1. On clear and present danger and tendency to affect Whether the words used are used in such circumstances and are of such a nature as to create a clear and present danger that they will bring about the substantive evils. It is an issue of proximity and degree. The expected danger should not be farfetched, remote or conjectural. It must have immediate and direct link with the expression. The expression of thought should be substantially dangerous to the public interest or to say that the expression must be inseparably bolted up with the action. This is known as the test of “clear and present danger.”


  1. On defamation

It must be noticed that for something to be defamatory, injury to reputation is an essential ingredient. Section 66A does not expressly or impliedly concern itself with injury to reputation.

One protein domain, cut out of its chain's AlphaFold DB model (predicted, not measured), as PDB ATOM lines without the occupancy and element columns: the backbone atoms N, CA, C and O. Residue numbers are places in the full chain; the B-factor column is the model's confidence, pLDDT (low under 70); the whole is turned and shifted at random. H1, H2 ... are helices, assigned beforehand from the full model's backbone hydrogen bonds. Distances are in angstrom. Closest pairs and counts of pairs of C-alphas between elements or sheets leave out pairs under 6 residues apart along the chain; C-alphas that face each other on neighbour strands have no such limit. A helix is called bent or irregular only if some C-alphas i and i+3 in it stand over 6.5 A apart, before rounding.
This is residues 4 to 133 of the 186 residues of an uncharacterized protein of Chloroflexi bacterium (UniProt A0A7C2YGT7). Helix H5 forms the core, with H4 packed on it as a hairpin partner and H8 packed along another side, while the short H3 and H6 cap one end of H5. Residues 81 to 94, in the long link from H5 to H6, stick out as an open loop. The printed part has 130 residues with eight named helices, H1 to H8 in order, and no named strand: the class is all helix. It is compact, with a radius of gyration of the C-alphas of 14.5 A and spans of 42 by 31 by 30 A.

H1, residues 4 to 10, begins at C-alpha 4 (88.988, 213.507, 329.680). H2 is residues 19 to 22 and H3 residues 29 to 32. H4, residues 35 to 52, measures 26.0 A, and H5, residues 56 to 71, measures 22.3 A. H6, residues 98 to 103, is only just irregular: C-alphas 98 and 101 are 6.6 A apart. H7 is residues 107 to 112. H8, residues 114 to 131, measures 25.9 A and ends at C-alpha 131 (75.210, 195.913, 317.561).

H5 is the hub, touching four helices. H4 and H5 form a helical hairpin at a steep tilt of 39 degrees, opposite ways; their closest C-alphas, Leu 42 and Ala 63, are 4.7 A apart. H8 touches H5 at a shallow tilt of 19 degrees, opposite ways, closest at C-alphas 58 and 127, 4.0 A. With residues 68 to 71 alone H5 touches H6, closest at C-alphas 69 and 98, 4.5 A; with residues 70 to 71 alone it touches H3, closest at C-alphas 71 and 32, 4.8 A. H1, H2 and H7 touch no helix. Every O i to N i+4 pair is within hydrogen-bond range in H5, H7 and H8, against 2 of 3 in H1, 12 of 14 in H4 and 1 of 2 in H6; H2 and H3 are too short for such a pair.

Something might be grossly offensive and might be annoy or may be inconvenient to somebody but may not be affecting his reputation. It is established therefore that the Section 66A is not aimed at defamatory statements.


  1. On decency or morality.

In the case of, Directorate General of Doordarshan v. Anand Patwardhan [9] Supreme Court observed the law in the United States of America and said that a material might be regarded as obscene if the average person applying contemporary society or community standards would find out that the subject matter taken up as a whole appeals to the prurient interest and that taken as a whole it otherwise lacks serious artistic, literary, political, educational or scientific value.